What are the loan options for law school?

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Q. My daughter will be pursuing a law degree. I would like to know my finance options without paying from my pocket. What are the best loan options? We live in New Jersey with combined gross income of $130,000. My daughter has no income.
— Dad

A. Law school can mean big bills, so we understand why financing the education is important for you.

Begin by completing the Free Application for Federal Student Aid, also called the FAFSA.

The options are similar to those who apply during their undergraduate studies, said Dean Shah, a certified financial planner with Stonegate Wealth Management in Oakland.

He said your daughter should apply for any and all scholarships and grants for which she may be eligible. Grants and scholarships are free money and will not need to be repaid after graduation.

Depending on the school, there may be a work-study program.

“This typically means that the student will need to work part-time while school is in session and full-time in the summer, possibly also during breaks,” Shah said. “In exchange for work, the student will receive a paycheck or a discount on credits to put toward classes.”

Then, the loans.

Shah said your daughter can start, and federal loans are preferable to private loans because they have lower interest rates and more flexibility with regards to repayment, he said.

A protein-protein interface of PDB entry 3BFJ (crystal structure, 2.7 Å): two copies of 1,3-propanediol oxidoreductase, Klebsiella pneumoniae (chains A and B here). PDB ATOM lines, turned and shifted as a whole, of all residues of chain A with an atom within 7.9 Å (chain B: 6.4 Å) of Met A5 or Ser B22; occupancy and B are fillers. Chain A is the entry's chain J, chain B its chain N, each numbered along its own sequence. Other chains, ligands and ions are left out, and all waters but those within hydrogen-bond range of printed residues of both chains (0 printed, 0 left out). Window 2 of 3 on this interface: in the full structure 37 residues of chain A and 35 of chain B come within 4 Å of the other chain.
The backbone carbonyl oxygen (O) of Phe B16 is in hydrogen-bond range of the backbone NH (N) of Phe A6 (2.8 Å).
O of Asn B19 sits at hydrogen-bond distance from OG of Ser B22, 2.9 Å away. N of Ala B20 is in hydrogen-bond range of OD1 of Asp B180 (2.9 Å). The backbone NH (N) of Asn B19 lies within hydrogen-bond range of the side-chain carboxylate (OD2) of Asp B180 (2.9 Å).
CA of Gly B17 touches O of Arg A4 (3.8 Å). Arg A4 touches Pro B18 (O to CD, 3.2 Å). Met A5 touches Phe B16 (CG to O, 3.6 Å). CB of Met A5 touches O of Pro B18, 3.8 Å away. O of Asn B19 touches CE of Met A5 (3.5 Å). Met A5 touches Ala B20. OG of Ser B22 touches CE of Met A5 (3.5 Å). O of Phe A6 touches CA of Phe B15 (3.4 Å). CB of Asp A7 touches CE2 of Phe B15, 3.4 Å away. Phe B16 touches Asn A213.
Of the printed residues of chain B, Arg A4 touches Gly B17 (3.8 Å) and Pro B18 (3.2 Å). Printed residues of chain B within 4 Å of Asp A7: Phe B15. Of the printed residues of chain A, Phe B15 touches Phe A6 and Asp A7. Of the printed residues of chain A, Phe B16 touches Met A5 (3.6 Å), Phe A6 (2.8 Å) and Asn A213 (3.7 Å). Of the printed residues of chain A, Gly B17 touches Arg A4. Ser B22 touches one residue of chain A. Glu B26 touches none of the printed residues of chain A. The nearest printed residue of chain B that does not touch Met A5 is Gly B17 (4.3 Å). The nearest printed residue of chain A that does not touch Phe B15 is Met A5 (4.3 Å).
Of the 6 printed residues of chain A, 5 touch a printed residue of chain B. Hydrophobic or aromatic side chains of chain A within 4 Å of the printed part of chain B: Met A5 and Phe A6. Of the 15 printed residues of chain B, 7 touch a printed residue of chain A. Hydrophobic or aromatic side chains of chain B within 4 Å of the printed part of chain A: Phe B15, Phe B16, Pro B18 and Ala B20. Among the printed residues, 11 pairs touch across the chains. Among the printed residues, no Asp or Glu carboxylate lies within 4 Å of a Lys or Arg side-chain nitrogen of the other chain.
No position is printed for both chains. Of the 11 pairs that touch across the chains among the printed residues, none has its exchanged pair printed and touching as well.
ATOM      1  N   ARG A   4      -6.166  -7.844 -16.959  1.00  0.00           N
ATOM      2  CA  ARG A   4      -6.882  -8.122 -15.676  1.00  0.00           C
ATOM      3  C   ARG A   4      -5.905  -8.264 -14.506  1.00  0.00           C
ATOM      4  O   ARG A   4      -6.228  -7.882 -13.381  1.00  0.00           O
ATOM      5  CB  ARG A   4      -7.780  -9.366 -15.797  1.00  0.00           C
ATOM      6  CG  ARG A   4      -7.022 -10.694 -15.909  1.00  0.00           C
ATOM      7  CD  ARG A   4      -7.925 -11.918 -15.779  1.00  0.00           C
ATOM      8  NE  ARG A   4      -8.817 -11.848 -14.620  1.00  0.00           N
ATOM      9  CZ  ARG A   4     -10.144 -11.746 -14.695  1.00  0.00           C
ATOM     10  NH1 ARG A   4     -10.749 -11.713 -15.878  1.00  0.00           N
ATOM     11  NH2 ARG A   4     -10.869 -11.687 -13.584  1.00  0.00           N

Then you can consider Parent PLUS loans, which would be taken in your name.

“These come with higher interest rates and are not subsidized, which means interest begins accruing as soon as the payment is disbursed and continues even if the loans are in deferment,” he said.

“Due to negative effects on retirement savings, Parent PLUS loans are not typically recommended, but if the goal is to keep the financial burden off your daughter, they are an option,” he said.

Your daughter can also look at Grad PLUS loans, which are similar to the Parent PLUS but is in the student’s name, not the parent’s, he said. Unless you plan to cosign, your daughter must have a decent credit history to qualify.

If you have equity in your home, you can always consider a home equity line of credit.

Shah said there’s another option to consider. Some law firms will pay for law school for their employees in exchange for a promise to remain employed by the company for a certain time period. She could look to get a job with a company that would help pay those bills.

Email your questions to moc.p1603355898leHye1603355898noMJN1603355898@ksA1603355898.

This story was originally published on Jan. 20, 2020.

NJMoneyHelp.com presents certain general financial planning principles and advice, but should never be viewed as a substitute for obtaining advice from a personal professional advisor who understands your unique individual circumstances.